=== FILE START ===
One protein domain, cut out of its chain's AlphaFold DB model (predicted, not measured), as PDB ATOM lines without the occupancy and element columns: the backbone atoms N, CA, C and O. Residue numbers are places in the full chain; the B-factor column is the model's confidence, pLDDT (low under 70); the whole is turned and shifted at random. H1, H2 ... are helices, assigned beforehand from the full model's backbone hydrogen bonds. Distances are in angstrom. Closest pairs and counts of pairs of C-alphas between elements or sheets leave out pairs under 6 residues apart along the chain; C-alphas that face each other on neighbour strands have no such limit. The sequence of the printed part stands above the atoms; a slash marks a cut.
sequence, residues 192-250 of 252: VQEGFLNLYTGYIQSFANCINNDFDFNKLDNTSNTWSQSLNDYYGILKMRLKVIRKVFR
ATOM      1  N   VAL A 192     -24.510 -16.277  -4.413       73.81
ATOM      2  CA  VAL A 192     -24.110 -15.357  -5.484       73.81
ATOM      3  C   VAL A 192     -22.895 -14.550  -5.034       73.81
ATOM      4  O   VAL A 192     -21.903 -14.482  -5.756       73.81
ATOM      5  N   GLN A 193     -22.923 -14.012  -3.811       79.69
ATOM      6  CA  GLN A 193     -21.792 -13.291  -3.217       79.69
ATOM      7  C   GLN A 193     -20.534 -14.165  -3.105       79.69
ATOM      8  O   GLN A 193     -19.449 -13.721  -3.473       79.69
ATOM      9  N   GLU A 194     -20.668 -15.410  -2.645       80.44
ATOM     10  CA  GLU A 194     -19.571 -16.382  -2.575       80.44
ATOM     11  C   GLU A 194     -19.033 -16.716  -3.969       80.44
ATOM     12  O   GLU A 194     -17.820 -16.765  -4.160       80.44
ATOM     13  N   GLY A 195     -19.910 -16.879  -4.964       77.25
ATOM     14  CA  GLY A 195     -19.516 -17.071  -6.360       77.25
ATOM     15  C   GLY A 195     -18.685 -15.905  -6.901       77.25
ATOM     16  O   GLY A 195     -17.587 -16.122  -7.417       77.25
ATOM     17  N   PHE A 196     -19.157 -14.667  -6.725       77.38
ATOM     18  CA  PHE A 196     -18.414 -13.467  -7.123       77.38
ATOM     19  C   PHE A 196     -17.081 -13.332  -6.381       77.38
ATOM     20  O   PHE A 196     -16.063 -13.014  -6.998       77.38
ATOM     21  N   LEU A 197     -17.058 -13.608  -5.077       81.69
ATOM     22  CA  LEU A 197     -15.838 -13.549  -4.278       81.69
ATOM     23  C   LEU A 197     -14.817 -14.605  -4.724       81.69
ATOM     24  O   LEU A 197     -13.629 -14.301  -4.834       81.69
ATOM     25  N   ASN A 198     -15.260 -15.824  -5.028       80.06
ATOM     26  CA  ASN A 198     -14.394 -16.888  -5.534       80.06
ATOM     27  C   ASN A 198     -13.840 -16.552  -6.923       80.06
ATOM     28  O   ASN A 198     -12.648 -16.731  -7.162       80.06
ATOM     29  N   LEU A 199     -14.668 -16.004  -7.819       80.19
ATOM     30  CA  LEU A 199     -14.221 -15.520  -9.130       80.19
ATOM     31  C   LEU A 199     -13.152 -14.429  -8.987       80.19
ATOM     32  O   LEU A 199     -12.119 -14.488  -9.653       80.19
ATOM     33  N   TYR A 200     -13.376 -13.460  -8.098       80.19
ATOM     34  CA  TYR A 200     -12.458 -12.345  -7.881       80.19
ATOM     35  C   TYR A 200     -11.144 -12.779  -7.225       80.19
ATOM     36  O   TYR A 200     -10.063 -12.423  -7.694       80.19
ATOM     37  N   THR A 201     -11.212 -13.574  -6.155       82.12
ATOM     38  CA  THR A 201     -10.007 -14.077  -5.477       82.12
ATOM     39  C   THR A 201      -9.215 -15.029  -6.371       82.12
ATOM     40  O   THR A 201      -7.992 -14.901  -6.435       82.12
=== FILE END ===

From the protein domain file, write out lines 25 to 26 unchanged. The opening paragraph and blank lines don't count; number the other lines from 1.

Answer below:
ATOM     24  O   LEU A 197     -13.629 -14.301  -4.834       81.69
ATOM     25  N   ASN A 198     -15.260 -15.824  -5.028       80.06